Monday, January 19, 2009

No-Knead Ciabatta - Bread You Can Believe In

Okay, enough with the inaugural tie-ins. Here's the promised ciabatta video recipe. It came out beyond delicious. It was other-worldly, sublime, ethereal, and several other adjectives I would have to look up before using.

It was the perfect marriage of a crisp, light crust outside, and a chewy, yet tender inside. The no-knead part is just a bonus, and only adds to the perfection of this loaf.
As you'll hear in the video, I'm a bit under the weather, but even at half-speed this was a simple and enjoyable task.

All I will say is you really need to make this bread. Pretty soon we'll be thinking of romantic, sexy recipes to seduce our Valentines with. Keep this video in mind, for what could be better than having someone bake you a fresh loaf of Italian bread, then slowly buttering and feeding you a still warm slice?

Sorry, I think I took too much cough medicine. Enjoy!

4 cups bread flour (I used 3 1/2 cup white and 1/2 cup wheat)
*Note: you can use All-purpose flour if you want
1/4 tsp yeast
2 cups water
1 1/2 tsp salt


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Kathy Berken said...

I made this twice and just baked it on a baking sheet and it turned out just like yours. Tonight I baked it in two loaf pans, which i had greased and cornmealed, and the bread turned out way different. It was denser and only the top was crusty.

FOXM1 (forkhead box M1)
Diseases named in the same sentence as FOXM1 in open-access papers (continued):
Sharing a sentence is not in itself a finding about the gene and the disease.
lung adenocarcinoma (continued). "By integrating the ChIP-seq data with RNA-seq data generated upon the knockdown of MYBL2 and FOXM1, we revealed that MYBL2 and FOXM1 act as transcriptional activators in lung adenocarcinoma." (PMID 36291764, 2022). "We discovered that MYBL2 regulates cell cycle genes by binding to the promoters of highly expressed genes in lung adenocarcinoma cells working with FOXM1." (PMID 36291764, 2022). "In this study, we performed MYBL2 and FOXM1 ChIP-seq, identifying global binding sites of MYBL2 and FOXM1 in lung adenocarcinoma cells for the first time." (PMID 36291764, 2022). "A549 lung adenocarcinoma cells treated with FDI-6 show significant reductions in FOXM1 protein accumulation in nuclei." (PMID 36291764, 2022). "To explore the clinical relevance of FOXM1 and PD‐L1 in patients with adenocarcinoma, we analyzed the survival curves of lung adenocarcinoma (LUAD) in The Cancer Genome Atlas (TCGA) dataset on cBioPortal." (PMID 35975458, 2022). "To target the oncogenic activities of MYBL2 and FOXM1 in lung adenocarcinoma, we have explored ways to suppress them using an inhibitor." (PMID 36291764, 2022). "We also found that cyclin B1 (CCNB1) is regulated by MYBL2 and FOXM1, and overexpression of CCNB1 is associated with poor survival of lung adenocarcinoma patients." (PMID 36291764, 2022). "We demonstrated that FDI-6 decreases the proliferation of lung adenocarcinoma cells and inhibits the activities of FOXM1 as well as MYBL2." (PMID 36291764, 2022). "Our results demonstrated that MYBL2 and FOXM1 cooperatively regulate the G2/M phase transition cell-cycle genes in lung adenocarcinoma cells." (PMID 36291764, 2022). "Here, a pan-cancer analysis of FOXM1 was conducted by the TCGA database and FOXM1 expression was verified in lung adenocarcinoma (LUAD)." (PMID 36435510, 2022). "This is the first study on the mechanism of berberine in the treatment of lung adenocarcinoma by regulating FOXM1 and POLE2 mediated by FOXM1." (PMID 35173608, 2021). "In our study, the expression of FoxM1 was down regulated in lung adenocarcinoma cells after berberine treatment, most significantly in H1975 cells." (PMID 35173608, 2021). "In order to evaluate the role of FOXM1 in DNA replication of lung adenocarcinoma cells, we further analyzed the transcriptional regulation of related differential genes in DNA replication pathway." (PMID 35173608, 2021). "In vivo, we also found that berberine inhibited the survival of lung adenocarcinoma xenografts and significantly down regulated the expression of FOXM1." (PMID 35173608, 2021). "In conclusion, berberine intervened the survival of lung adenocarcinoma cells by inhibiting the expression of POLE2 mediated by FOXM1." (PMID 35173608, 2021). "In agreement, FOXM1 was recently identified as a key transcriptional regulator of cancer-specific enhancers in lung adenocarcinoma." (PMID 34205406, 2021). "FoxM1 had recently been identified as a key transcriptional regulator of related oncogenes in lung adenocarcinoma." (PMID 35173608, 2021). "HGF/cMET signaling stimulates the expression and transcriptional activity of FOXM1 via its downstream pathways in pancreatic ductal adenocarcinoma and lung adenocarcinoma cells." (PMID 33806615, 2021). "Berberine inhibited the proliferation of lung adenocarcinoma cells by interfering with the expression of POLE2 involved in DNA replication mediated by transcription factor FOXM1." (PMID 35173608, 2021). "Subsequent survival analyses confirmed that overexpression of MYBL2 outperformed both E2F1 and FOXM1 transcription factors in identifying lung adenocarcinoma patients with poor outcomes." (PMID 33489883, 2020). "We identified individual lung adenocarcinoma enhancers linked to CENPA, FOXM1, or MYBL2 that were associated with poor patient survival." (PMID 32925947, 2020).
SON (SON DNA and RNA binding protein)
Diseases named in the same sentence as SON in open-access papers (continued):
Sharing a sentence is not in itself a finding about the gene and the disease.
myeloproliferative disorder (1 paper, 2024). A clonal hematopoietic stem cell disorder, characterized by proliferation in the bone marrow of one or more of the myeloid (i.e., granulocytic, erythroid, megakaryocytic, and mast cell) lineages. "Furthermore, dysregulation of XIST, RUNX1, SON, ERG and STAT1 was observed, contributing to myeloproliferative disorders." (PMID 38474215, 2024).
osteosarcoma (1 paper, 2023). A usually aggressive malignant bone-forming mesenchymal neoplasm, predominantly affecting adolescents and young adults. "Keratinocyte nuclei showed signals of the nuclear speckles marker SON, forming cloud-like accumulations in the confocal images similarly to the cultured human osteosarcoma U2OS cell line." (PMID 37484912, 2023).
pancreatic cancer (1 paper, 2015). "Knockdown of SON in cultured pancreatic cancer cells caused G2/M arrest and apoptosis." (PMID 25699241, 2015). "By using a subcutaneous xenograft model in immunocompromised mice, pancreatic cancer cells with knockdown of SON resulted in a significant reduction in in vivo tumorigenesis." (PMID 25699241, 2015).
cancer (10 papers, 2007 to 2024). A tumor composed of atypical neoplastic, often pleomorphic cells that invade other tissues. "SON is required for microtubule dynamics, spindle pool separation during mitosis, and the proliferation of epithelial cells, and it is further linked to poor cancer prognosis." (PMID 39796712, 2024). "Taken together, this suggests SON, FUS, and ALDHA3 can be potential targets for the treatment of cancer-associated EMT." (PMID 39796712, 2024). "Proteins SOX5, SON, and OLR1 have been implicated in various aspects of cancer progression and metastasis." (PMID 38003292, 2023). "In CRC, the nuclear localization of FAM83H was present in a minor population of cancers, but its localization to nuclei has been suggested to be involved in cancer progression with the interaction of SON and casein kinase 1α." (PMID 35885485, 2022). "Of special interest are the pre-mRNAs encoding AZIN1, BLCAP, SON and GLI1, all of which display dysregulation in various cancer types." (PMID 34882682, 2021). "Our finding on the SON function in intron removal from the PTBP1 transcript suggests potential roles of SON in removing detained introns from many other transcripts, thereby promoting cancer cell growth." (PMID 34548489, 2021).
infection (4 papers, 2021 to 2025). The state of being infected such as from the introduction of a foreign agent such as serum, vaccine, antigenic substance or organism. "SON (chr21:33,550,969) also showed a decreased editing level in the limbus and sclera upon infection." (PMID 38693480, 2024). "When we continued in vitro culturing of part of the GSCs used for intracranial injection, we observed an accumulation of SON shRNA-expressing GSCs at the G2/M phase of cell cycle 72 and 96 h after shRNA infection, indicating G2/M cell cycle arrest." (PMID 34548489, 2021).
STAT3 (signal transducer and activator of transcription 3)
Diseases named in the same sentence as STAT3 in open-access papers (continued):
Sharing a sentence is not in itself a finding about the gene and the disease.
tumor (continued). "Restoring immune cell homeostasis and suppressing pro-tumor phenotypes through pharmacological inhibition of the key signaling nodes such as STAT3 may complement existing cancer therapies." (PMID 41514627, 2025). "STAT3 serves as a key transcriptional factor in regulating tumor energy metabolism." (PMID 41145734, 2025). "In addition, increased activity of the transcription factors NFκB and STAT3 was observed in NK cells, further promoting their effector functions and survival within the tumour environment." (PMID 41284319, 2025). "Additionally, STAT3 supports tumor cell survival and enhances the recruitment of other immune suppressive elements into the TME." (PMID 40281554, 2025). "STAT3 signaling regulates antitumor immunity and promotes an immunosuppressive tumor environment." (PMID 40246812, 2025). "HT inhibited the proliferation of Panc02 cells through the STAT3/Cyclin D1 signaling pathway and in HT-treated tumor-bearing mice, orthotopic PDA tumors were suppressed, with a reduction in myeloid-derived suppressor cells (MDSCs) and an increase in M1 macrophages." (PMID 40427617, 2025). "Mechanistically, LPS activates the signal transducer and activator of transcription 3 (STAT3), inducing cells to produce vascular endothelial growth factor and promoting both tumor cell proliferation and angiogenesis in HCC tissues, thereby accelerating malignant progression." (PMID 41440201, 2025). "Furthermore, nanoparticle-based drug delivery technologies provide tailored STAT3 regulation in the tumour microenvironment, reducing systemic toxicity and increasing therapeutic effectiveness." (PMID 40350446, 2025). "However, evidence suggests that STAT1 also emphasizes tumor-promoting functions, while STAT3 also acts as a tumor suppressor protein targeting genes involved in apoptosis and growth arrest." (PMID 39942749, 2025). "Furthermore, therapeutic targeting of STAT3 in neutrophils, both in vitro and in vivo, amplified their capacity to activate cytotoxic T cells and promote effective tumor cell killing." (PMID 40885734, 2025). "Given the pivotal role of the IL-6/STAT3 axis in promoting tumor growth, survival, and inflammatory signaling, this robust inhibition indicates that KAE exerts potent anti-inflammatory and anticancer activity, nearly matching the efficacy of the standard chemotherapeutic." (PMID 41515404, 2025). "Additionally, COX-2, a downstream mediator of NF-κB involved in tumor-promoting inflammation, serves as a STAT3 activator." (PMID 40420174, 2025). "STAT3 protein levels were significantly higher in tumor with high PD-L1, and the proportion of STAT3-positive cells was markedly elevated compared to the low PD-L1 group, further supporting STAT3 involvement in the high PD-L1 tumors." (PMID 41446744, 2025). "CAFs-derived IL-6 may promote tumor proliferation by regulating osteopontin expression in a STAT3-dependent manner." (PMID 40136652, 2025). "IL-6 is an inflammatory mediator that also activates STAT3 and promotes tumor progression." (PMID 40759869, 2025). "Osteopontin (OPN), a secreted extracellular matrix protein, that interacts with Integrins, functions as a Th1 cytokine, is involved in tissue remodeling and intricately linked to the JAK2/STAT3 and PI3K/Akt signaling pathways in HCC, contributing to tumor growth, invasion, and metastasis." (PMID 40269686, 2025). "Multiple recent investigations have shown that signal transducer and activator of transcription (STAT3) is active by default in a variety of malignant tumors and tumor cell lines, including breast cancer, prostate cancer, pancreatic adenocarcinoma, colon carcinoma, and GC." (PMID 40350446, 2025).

Sometimes I want a higher loaf but now i don't know what kind of pan to bake it in so i get the same crustiness as baking it on a sheet.
Thanks for your GREAT videos! Very informative and entertaining.

Donnat said...

I just came across your blog searching for a ciabatta bread recipe and I'm impressed.
I want to try it next days.
I have a question: the amount of yeast is 1/4 teaspoon?
Thank you,

liget2004 said...

This is a super super late comment, but I was rewatching your video and about the end of the bread thing... it sounded french so i typed "conne d'autres" into google translate. I don't think I'm at liberty to say the translation but you can check it out if you like. It probably isn't right, but it is pretty darn funny. By the way, I can't wait to make this tomorrow and hopefully it'll turn out great!

ChrisK said...

Hi! My first try to make your bread was a failure... Maybe i was wrong with measuring, i tried to use Baker's % instead of cups! Here are in gr what i' ve used:
-bread flour 100%
-water 92% (???)
-salt 1.2%
-dry yeast 0.25% (???)
I also noticed that letting stand at 22 oC for 18 hours was too long. My bread after all that didn't rise.
What are the bakers % of the recipe? this could be more helpful for us that we use grams instead of cups!
thanks in advance!

demon said...

Hi chef. See? That's the beauty of Internet, after 3 whole years, here you are in MY kitchen! So, I've tried out your recipe, which looks gr-eat! Haven't baked the darn thing yet, since I am at phase 2: let the dough rest for 2 hours. But, my question is this: I've followed your recipe step by step, but after the 18 hours, MY dough is significally more liquid than yours. I've tried to correct it by adding afterwards more flour, but I don't know if I simply made a great mess out of it. What do you think? Must I maybe reduce the amount of water next time? thx chef. Phoebe from Greece here.

Chef John said...

Or just a little more flour at the beginning! :) Thanks!

ChrisK said...

Hi, again! my second attemp with this bread was not a failure but i didn't get "your" rise as seen in the video... :-(